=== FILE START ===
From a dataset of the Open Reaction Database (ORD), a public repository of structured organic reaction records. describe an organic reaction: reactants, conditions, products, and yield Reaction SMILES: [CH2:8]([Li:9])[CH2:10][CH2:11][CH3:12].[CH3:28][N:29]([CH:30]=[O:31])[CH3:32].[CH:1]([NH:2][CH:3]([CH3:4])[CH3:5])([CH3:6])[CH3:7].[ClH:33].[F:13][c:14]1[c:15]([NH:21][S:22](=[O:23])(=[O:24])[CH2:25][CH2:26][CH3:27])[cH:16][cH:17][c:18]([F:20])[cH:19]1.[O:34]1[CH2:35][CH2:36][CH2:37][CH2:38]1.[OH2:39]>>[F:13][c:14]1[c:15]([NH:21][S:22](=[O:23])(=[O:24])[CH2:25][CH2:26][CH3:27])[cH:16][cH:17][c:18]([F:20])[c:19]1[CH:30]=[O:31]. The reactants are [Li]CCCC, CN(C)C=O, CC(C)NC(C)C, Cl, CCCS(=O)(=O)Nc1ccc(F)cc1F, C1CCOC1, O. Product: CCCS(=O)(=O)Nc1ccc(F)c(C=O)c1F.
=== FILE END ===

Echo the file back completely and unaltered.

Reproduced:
From a dataset of the Open Reaction Database (ORD), a public repository of structured organic reaction records. describe an organic reaction: reactants, conditions, products, and yield Reaction SMILES: [CH2:8]([Li:9])[CH2:10][CH2:11][CH3:12].[CH3:28][N:29]([CH:30]=[O:31])[CH3:32].[CH:1]([NH:2][CH:3]([CH3:4])[CH3:5])([CH3:6])[CH3:7].[ClH:33].[F:13][c:14]1[c:15]([NH:21][S:22](=[O:23])(=[O:24])[CH2:25][CH2:26][CH3:27])[cH:16][cH:17][c:18]([F:20])[cH:19]1.[O:34]1[CH2:35][CH2:36][CH2:37][CH2:38]1.[OH2:39]>>[F:13][c:14]1[c:15]([NH:21][S:22](=[O:23])(=[O:24])[CH2:25][CH2:26][CH3:27])[cH:16][cH:17][c:18]([F:20])[c:19]1[CH:30]=[O:31]. The reactants are [Li]CCCC, CN(C)C=O, CC(C)NC(C)C, Cl, CCCS(=O)(=O)Nc1ccc(F)cc1F, C1CCOC1, O. Product: CCCS(=O)(=O)Nc1ccc(F)c(C=O)c1F.